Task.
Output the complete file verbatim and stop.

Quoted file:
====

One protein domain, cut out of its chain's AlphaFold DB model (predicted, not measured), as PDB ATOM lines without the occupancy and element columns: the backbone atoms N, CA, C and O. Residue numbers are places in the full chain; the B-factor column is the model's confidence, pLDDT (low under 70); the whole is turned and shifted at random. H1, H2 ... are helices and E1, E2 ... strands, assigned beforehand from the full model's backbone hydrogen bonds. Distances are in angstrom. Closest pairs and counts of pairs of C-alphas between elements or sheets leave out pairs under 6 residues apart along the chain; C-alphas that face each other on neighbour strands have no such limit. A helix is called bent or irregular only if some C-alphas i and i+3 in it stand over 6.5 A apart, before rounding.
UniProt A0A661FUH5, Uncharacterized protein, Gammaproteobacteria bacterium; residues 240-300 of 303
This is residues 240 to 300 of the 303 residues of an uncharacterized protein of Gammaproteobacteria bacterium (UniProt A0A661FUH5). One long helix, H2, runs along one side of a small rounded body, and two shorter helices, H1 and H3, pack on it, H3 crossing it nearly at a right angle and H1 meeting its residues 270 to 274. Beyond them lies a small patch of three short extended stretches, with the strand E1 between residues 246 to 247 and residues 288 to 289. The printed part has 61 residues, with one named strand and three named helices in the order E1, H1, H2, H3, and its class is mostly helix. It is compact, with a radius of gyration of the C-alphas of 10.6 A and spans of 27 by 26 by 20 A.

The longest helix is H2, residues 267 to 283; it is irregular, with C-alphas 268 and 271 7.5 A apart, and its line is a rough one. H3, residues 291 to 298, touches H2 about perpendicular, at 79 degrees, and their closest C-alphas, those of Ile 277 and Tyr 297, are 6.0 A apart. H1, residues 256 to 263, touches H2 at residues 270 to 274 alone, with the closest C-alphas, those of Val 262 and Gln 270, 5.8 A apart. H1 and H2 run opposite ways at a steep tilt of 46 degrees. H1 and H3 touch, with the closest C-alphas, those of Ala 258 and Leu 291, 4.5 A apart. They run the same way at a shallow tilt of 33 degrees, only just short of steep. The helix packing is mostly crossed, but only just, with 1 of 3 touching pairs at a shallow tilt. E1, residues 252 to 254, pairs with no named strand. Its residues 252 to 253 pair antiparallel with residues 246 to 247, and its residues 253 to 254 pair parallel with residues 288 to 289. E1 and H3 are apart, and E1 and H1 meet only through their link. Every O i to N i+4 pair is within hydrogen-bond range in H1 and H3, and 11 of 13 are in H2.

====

One protein domain, cut out of its chain's AlphaFold DB model (predicted, not measured), as PDB ATOM lines without the occupancy and element columns: the backbone atoms N, CA, C and O. Residue numbers are places in the full chain; the B-factor column is the model's confidence, pLDDT (low under 70); the whole is turned and shifted at random. H1, H2 ... are helices and E1, E2 ... strands, assigned beforehand from the full model's backbone hydrogen bonds. Distances are in angstrom. Closest pairs and counts of pairs of C-alphas between elements or sheets leave out pairs under 6 residues apart along the chain; C-alphas that face each other on neighbour strands have no such limit. A helix is called bent or irregular only if some C-alphas i and i+3 in it stand over 6.5 A apart, before rounding.
UniProt A0A661FUH5, Uncharacterized protein, Gammaproteobacteria bacterium; residues 240-300 of 303
This is residues 240 to 300 of the 303 residues of an uncharacterized protein of Gammaproteobacteria bacterium (UniProt A0A661FUH5). One long helix, H2, runs along one side of a small rounded body, and two shorter helices, H1 and H3, pack on it, H3 crossing it nearly at a right angle and H1 meeting its residues 270 to 274. Beyond them lies a small patch of three short extended stretches, with the strand E1 between residues 246 to 247 and residues 288 to 289. The printed part has 61 residues, with one named strand and three named helices in the order E1, H1, H2, H3, and its class is mostly helix. It is compact, with a radius of gyration of the C-alphas of 10.6 A and spans of 27 by 26 by 20 A.

The longest helix is H2, residues 267 to 283; it is irregular, with C-alphas 268 and 271 7.5 A apart, and its line is a rough one. H3, residues 291 to 298, touches H2 about perpendicular, at 79 degrees, and their closest C-alphas, those of Ile 277 and Tyr 297, are 6.0 A apart. H1, residues 256 to 263, touches H2 at residues 270 to 274 alone, with the closest C-alphas, those of Val 262 and Gln 270, 5.8 A apart. H1 and H2 run opposite ways at a steep tilt of 46 degrees. H1 and H3 touch, with the closest C-alphas, those of Ala 258 and Leu 291, 4.5 A apart. They run the same way at a shallow tilt of 33 degrees, only just short of steep. The helix packing is mostly crossed, but only just, with 1 of 3 touching pairs at a shallow tilt. E1, residues 252 to 254, pairs with no named strand. Its residues 252 to 253 pair antiparallel with residues 246 to 247, and its residues 253 to 254 pair parallel with residues 288 to 289. E1 and H3 are apart, and E1 and H1 meet only through their link. Every O i to N i+4 pair is within hydrogen-bond range in H1 and H3, and 11 of 13 are in H2.